"I live outside 24/7 and eat roadkill - I don’t want animals to die in vain"

3 months ago
Meet the woman who lives outside 24/7 and eats ROADKILL so animals don't "die in vain".

Manders Barnett, 32, has been living in a tent for the last four years and has always felt her "heart and soul belongs to nature".

She left her job as a wildlife technician behind when she met a man living a nomadic lifestyle and felt a pull to join him.

They travelled 500 miles from Idaho to Oregon, in the US, living off-grid together – but she has since separated from her friend and is living alone.

Manders is now staying in Grants Pass, Oregon, in a 10 by 12 foot canvas tent with her two horses outside and uses water from a well to shower and wash her clothes.

She hunts, forages and eats safe roadkill such as deer and coyote – as well as gathering groceries from her local farm shop.

She sees the modern world as a "matrix" and says she couldn't go back to living "domestically".

Manders, an artist and content creator, originally from Idaho said: “My heart and soul has always belonged to nature.

“We’re biological creatures.

“I eat roadkill.

“I don’t delight in finding roadkill.

“I’d rather eat it than let the death be in vain.”

Manders met a nomadic man who had been living on horseback for six years in July 2019.

She said: “We shared a lot in common.

“For me the modern world - it’s straight out of a matrix.”

Manders decided to leave her job and travel nomadically with her friend – and got herself two horses - both mustangs called Huittsuu, meaning small bird and Paxtwaylá, meaning friendly.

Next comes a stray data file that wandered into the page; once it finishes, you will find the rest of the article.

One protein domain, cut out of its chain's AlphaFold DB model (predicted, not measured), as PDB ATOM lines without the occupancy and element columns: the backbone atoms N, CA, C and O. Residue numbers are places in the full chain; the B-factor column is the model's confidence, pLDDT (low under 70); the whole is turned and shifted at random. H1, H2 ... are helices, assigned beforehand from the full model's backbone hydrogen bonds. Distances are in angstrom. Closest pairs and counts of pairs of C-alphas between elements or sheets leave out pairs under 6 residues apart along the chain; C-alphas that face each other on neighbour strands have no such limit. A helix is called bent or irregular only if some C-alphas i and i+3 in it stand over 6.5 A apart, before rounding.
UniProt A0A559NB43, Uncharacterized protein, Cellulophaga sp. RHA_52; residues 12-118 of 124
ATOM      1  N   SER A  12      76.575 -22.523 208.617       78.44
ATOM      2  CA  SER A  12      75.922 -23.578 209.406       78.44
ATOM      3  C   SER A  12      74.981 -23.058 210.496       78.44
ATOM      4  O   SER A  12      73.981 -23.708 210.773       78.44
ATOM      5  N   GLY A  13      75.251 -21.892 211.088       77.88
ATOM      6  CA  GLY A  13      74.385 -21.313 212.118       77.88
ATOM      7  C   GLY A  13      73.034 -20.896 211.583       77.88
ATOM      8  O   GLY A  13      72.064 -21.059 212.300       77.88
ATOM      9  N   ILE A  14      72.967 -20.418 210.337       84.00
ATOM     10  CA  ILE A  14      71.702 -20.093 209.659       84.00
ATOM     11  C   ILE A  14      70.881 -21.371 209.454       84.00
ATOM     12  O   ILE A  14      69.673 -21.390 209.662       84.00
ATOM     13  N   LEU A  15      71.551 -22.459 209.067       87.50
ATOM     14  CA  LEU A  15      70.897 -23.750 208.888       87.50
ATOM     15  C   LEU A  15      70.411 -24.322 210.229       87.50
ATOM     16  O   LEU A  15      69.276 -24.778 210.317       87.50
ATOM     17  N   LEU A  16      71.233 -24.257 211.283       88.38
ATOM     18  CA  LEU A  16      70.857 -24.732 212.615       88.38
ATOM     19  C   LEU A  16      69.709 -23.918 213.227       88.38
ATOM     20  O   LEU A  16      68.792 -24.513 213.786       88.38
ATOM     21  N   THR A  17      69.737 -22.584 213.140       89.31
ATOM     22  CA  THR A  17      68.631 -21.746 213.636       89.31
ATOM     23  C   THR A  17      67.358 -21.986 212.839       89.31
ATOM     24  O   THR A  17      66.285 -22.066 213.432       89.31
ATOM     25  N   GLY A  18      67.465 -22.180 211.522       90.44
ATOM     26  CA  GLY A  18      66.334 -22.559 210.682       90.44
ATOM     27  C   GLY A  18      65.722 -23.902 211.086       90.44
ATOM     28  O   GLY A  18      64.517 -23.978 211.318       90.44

They rode out in early 2020 and spent two-and-a-half years living outside.

Manders said: “We were living off-grid.

“I was surrendering everything that I thought I knew.”

The pair went their separate ways in summer 2022 and Manders now lives alone with her horses but plans to travel when she has built up supplies.

Manders said: “I’m used to living in a small space.

“I spend all day every day outside.”

She uses a wood stove for heating and cooking and washes her clothes and bathes in water from a well.

She has a solar panel battery pack to charge her phone and doesn’t watch any TV.

Manders does get some of her food from a local farm shop but will also forage for wild mushrooms and flowers.

She said: “I do hunt. I do pick up roadkill.

“I’m really good at knowing when an animal is fresh.

“I do forage. I love to gather mushrooms and wild flowers for salads.”

Manders will use all parts of the roadkill if it’s safe to use.

She said: “I use all parts of the deer.

“I take the bones to make tools, and tan hides to make clothes and bags."

Manders cares for the land and plants seeds where she can to give back.

She said: “The landscape wants to provide for us.

“It’s my comfort zone out here.”

Living outside, Manders does have encounters with big cats and predators – but hasn’t had any close calls.

She said: “I’m not afraid to die.

“What I’m afraid of is living an unfulfilled life.

“I’m absolutely at home outside in nature.

“It’s home for me - it’s where I belong.”

Manders said the transition to her lifestyle has “profoundly changed” her in the most “beautiful way”.

She said: “Humans, by becoming so satisfied with domestic lifestyle have lost the ability to know the language of nature.

“I pay my respects by being present.

“I’m not going back to anything domestic.”

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